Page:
By Fiona English
On April 2 and 3, the FSW theatre performed several productions of short ten-minute plays. The productions were performed outdoors, socially distanced, and masks observed. These plays consisted of intense storylines involving slurs, homophobia, humor, and transgression among peers.
Theatre has always been able to make statements a reality and make humor come to life on the stage. In a time like this, the portrayal of important social issues, humorous assassins, an annoyed grim reaper, lovers, and hatred all provided a catharsis to an arts deprived audience.
As of the Fall semester of 2020, COVID-19 restrictions impeded on the performing arts. Theatre, music, and other forms of performance art were placed on a back burner as FSW closed it’s campuses. In the recent close of the semester, COVID-19 restrictions are slowly being lifted and the performing arts are coming back to the stage.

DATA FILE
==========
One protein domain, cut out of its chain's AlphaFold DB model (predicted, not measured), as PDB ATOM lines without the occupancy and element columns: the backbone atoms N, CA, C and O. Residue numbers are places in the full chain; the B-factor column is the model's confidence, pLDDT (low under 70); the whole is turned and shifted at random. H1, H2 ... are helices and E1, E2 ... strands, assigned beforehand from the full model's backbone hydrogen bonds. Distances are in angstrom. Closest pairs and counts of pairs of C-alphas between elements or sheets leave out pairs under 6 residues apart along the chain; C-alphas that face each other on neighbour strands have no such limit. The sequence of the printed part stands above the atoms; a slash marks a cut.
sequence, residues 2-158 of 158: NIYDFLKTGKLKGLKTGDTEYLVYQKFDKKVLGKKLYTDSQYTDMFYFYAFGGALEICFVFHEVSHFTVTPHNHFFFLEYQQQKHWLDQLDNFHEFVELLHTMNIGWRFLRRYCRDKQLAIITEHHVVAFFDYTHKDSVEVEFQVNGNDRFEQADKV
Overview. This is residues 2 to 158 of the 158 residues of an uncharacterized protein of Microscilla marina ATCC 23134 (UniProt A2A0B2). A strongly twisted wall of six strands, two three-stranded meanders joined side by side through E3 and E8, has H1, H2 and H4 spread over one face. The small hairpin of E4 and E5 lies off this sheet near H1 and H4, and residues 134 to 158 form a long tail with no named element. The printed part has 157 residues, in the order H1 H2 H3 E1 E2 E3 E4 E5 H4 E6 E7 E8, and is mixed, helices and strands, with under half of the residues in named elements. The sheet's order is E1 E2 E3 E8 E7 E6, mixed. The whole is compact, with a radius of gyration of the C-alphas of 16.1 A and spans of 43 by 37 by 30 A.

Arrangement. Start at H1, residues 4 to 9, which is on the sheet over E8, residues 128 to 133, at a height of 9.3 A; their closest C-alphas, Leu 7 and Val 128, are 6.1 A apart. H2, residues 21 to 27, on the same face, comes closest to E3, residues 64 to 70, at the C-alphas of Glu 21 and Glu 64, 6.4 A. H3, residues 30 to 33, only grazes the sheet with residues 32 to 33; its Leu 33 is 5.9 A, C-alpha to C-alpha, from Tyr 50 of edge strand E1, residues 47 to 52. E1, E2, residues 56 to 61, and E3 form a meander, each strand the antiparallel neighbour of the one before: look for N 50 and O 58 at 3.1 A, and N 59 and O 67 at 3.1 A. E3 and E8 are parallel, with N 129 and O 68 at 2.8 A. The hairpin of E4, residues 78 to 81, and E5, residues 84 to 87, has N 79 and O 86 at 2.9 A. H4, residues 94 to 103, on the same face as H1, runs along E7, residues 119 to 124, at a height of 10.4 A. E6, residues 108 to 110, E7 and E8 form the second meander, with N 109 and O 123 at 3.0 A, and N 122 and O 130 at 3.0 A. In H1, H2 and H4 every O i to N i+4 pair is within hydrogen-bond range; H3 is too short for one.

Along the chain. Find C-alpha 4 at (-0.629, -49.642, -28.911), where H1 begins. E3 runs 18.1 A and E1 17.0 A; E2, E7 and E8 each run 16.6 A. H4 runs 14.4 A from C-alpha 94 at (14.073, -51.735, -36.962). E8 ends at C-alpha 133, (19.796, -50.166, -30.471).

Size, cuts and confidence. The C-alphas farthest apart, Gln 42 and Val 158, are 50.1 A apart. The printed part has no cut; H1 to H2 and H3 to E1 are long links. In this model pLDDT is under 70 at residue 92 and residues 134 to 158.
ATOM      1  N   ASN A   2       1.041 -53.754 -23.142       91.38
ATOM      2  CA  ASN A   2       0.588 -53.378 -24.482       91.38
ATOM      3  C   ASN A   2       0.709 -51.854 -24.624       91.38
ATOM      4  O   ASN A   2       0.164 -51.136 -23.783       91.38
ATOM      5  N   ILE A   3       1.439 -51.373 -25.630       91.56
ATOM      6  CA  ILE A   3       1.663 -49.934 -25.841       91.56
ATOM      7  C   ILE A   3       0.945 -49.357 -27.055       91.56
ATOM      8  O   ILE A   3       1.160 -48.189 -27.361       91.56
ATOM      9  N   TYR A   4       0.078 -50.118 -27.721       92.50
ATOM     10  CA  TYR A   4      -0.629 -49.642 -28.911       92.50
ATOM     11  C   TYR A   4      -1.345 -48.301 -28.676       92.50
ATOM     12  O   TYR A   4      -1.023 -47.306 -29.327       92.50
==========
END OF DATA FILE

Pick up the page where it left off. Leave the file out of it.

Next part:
The FSW Theatre brought humor, hate, love, and inequality to the stage; and portrayed many scenes that produced laughs, smiles, and overwhelming silence. The show opened with The Dungeons and The Dragons by Kyle John Schmidt which touched on homophobia and transphobia among young peers. This was followed by For Mr. Cuddles, a humorous story on a cat’s funeral, then Winter Games, a side door smoke break conversation, and On the Porch One Crisp Spring Morning, a humorous story between familial assassins.
The FSW theatre breathed life into these plays; plays that reflected life today. Theatre is one of the most distinct performing arts; for its confounding ability to show microcosms of human nature, bring to life the most farthest fantasies, and provide commentary current events.
Co-Editor-in-Chief of the Compass